Our Guide to the Top 10 Films at Mountainfilm 2015
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This year’s film festival, which kicks off Friday in Telluride, is chock full of 100 films, ranging from feature length documentaries about climbing the world’s toughest mountains to short, art films. Here are the 10 you shouldn’t miss.
Photo: A scene from Force.
‘Meru’ (87 min.)
The most anticipated documentary of the year chronicles the second attempt by three climbers to scale the Shark’s Fin on Meru Peak in the Himalayas. The team—Jimmy Chin, Conrad Anker, and Renan Ozturk—abandoned its first attempt in 2008 just 100 meters from the summit, but returned in 2011 to finish the job. The goal of the film was to “break through the genre” of traditional climbing films, Chin, the director, told Outside. “Ultimately, you discover that the film is about loyalty and obsession and friendship.”
‘The Last Patrol’ (86 min.)
The final installment of Sebastian Junger’s combat film trilogy—following Korengal and Restrepo—breaks all the rules of traditional journalistic filmmaking. The Last Patrol follows Junger and two veterans on an illegal hike along Amtrak rail lines up the Eastern seaboard and, as many of Junger’s films do, explores the notion of modern masculinity and the ways men cope with psychological trauma.
“I think what happens with a lot of people, a lot of men, is that somewhere in their 40s—and I’m 52 right now—you just can’t avoid yourself anymore,” Junger told Outside in November, discussing the film. “Because life starts costing you something.”
‘Racing Extinction’ (90 min.)
The filmmaker behind the Oscar-winning documentary The Cove follows up his dolphin-slaughter film with another rosy subject: how humans are driving the mass extinction of species the world over. Director Louie Psihoyos told Outside the film is designed to educate and entertain, more than anything. “I don’t care about another shelf full of awards. I want to make a movie that people actually want to see. This movie is much more entertaining than The Cove.”
‘Valley Uprising’ (99 min.)
The 1960s was the Wild West era of climbing in Yosemite and, through historic photos, press clippings, and video footage, Valley Uprising documents those days. These were the years of climbing’s renaissance in the valley, when Royal Robbins, Yvon Chouinard, and Tom Frost solidified their status as legends.
“None of us expected to have jobs,” Chouinard says in the film. “We were going to be hoboes and climb forever.”
‘Cerro Torre: A Snowball’s Chance in Hell’ (101 min.)
The Compressor Route up Patagonia’s iconic Cerro Torre had eluded climbers for more than 50 years until David Lama came along. The Austrian alpinist took on the infamous route—4,000 feet of vertical rock and ice on the tower’s southeast ridge—and free-climbed it in 2012. The long-awaited film has arrived.
‘How to Change the World’ (112 min.)
Using never-before-seen footage from Greenpeace’s first activists, documentarian Jerry Rothwell has crafted a high-seas environmental adventure that also pays due attention to the frustrating realities of social activism. It all starts with the ragtag group of Canadians facing down an atomic testing site in Alaska. The ensuing portrait of a small organization fighting environmental crime—and each other—is an unprecedented look at the idealistic, eccentric, overwhelmed founders who launched Greenpeace into the public eye.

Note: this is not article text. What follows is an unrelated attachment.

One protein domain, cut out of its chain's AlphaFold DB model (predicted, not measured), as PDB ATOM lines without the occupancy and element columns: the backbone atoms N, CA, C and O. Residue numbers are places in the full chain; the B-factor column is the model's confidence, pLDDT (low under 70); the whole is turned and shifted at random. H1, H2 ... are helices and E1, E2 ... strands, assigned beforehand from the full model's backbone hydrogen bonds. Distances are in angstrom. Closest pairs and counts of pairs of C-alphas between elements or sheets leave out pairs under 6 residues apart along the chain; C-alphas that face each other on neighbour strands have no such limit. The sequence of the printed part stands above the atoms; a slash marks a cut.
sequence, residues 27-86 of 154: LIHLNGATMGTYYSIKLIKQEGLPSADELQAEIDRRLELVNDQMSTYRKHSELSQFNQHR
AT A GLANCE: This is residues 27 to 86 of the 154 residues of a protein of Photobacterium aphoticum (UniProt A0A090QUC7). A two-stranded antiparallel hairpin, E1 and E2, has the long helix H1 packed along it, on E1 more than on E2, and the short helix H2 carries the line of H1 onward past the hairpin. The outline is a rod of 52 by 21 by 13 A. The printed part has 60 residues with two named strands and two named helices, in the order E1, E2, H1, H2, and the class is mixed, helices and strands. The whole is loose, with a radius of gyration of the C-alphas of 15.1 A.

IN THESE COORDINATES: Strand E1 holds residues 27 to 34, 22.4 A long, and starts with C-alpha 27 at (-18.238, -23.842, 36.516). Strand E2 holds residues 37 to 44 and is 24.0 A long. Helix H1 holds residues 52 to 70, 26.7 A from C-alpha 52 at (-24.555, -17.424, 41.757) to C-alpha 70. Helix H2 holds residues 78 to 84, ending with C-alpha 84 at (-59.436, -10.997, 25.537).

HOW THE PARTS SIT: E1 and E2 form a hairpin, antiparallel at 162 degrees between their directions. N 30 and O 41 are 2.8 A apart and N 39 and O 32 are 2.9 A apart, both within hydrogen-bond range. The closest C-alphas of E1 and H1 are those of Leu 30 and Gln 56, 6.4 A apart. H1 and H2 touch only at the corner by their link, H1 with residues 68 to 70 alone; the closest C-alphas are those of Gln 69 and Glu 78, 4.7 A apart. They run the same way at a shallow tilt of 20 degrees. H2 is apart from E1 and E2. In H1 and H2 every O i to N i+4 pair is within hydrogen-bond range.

‘Unbranded’ (105 min.)
Four friends bring the task of western frontiersmen—adopting, training, and riding 16 wild horses from Mexico to Canada—into the 21st century. “Things are going to go wrong,” says rider Ben Thamer, and he is right. These animals are known to be unpredictable, but the riders are sending a message about the real difficulties of mustangs in the modern world: decreasing wild lands for which the horses are perfectly suited, and an astonishing number of wild horses that are currently languishing in government holding facilities.
‘Down to Nothing’ (40 min.)
Camp4 Collective’s Renan Ozturk and Taylor Rees document what happens when a group of veteran adventurers take a trip that goes terribly wrong. The goal: confirm that Burma’s Hkakabo Razi is Southeast Asia’s tallest mountain, which can only be done by placing a GPS on the summit. The problem: “Northern Burma, as it turns out, is no place to try to bring 27 duffle bags,” Rees wrote on Mountainfilm’s blog. The reasoning behind the film’s name is made abundantly clear as we watch the team slog all of their gear, unsupported and entirely by foot, over 200 miles and 13,400 vertical feet.
‘A Line Across the Sky’ (40 min.)
The four-mile and 13,000-foot Fitz Traverse was once thought an impossible climb, and few have taken it on. Naturally, Tommy Caldwell and Alex Honnold were the ones to attempt (and accomplish) a first ascent. Big UP Productions’ Josh Lowell and Sender Films’ Peter Mortimer give fittingly epic screentime to the five-day adventure, but the real highlights are moments of camaraderie (and sometimes competition) among Caldwell, Honnold, and fellow accomplished climbers.
‘Force’ (19 min.)
Force is the crowdsourced story of photographer, filmmaker, and climber Mikey Schaefer’s love affair with Patagonia. Directors Fitz Cahall and Aidan Haley of Duct Tape Then Beer drew from five years’ worth of footage from 17 climbers for the full story of Schaefer’s highs (many unexpected first ascents) and lows (“So definitely the most fucked up thing I’ve ever done in the alpine…” Schaefer tells the camera in the first few seconds of the trailer).